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How drones are used for domestic surveillance

FBI Director Robert Mueller told the Senate Judiciary Committee that unmanned aircraft is used minimally in domestic surveillance to monitor unmoving objects and save law enforcement officers from serious risks. Senators expressed concerns about the secrecy of the program and possible threats to privacy. 

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This undated handout image shows a MQ-1 Predator unmanned aircraft. The U.S. uses drones to conduct domestic surveillance, according to testimony given by FBI Director Robert Mueller to the Senate Judiciary Committee.

REUTERS/U.S. Air Force/Lt Col Leslie Pratt/Handout

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The United States uses drones for surveillance in some limited law enforcement situations, FBI Director Robert Mueller said on Wednesday, sparking additional debate about President Barack Obama's use of domestic surveillance.

The acknowledgement came in response to questions from U.S. senators who said they wanted to know more about the federal government's increasing use of unmanned aircraft.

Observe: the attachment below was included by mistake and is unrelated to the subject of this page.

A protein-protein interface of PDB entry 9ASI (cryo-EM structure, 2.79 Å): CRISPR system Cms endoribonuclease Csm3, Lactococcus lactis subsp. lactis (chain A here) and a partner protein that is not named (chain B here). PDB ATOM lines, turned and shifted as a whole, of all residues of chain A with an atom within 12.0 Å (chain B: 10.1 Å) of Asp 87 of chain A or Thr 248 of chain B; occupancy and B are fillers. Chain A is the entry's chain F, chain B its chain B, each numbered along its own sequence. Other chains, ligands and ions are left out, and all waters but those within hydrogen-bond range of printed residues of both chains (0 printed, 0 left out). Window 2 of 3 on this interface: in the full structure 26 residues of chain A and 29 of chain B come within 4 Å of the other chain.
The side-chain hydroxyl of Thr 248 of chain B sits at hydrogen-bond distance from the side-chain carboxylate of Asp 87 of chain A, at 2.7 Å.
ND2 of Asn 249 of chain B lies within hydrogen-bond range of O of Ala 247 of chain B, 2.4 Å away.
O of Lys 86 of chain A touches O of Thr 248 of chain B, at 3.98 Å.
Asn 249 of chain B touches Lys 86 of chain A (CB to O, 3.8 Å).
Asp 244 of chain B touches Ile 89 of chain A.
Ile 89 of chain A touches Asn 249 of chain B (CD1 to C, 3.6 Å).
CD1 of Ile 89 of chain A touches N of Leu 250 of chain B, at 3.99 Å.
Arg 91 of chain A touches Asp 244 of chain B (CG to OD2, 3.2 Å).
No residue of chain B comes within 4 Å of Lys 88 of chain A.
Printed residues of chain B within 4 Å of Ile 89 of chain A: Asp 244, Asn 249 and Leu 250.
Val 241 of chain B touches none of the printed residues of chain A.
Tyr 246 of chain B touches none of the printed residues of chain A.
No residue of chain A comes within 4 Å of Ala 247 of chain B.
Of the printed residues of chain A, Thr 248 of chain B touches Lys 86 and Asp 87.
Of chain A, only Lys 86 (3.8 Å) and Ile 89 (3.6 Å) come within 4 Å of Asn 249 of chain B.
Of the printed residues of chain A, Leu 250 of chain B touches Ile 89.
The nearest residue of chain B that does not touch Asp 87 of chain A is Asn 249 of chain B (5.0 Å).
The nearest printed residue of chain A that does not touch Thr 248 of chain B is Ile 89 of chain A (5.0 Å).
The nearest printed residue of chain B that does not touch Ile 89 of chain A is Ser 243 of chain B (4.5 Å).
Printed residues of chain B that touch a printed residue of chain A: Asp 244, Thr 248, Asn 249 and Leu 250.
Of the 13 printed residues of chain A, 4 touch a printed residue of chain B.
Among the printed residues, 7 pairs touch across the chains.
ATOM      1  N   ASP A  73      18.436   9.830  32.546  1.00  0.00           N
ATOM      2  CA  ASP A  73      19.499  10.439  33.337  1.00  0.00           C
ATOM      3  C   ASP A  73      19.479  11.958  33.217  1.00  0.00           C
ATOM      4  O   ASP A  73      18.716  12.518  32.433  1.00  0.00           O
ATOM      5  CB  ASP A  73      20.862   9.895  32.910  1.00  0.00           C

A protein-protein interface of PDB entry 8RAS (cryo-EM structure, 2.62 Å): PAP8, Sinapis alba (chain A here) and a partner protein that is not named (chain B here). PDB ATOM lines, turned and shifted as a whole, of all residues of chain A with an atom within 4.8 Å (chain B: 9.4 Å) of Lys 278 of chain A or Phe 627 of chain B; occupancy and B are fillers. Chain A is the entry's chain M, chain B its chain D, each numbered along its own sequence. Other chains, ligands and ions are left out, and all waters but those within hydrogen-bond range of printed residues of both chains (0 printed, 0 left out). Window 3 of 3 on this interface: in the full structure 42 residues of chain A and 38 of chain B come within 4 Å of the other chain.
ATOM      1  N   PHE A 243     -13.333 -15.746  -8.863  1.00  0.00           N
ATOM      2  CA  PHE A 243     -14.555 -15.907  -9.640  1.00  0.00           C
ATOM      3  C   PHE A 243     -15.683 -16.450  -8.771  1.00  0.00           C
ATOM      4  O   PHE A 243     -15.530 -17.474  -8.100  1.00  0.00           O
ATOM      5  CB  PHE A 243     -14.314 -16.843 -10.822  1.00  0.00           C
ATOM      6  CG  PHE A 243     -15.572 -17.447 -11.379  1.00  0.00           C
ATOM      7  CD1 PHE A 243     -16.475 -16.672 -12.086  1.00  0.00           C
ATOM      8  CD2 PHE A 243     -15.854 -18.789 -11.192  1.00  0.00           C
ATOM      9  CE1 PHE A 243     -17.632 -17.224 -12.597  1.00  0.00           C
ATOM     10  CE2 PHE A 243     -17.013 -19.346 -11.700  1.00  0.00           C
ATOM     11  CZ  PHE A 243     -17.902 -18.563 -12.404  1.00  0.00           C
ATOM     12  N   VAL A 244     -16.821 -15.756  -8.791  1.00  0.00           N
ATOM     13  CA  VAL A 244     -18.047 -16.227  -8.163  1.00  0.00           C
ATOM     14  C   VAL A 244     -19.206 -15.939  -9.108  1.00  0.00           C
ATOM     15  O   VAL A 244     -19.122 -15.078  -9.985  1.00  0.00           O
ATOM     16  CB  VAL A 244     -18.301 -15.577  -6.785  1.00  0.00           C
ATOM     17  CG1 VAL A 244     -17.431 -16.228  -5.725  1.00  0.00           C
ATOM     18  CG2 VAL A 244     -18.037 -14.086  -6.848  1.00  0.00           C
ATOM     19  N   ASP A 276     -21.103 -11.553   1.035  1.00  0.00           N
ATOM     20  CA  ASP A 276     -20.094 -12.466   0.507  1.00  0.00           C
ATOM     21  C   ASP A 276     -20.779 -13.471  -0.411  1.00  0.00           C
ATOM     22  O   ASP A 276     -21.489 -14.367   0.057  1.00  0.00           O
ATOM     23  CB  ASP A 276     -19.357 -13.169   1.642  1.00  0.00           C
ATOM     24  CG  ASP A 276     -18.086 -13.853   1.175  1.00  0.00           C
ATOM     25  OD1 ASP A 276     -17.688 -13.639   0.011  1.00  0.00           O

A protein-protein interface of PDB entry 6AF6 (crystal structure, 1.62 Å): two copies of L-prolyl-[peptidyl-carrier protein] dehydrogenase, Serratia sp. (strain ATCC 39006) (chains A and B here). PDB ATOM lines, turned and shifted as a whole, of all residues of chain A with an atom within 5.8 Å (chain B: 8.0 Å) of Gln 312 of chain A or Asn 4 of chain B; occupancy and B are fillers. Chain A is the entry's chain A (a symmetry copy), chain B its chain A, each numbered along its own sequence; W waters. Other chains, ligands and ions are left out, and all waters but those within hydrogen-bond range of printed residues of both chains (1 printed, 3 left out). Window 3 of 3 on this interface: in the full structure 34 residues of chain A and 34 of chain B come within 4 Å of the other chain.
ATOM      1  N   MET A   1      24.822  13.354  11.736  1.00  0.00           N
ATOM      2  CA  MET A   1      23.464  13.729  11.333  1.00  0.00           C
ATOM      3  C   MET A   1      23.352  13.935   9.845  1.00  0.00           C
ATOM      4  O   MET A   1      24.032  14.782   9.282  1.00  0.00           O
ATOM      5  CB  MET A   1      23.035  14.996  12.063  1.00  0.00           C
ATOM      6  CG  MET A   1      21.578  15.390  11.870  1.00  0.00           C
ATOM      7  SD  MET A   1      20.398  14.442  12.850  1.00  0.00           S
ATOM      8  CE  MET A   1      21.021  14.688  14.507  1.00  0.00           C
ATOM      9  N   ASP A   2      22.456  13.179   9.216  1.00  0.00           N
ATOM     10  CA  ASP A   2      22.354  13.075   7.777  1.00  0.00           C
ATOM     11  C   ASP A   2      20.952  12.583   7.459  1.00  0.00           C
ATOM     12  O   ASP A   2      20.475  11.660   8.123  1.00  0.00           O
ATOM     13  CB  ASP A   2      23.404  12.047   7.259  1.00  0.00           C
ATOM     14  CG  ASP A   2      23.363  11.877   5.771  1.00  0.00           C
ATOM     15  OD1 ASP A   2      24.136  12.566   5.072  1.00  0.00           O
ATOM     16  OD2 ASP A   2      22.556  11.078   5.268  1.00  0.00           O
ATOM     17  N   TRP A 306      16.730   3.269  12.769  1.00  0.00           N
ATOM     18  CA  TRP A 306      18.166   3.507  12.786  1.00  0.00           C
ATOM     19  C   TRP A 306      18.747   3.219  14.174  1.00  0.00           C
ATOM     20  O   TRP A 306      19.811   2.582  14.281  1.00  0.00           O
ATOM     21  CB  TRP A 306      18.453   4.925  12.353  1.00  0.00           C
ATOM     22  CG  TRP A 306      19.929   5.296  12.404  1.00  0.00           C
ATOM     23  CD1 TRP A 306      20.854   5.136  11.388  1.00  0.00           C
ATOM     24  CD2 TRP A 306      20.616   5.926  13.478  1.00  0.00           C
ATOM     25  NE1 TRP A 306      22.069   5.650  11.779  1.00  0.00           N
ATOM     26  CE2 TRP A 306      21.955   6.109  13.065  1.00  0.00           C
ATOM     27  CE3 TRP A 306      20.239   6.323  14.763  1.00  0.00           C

"Does the FBI use drones for surveillance on U.S. soil?" Republican Senator Charles Grassley of Iowa asked during a Senate Judiciary Committee hearing.

"Yes," Mueller said, adding that the use was in "a very, very minimal way and very seldom."

Mueller did not go into detail, but the FBI later released a statement that said unmanned aircraft were used only to watch stationary subjects and to avoid serious risks to law enforcement agents. The Federal Aviation Administration approves each use, the statement said.

The FBI used a drone during a hostage-taking in Alabama this year after a gunman, Jimmy Lee Dykes, snatched a boy off a school bus and held him in an underground bunker, according to the statement.

The U.S. government has made no secret of its use of drones to monitor the United States border with Mexico.

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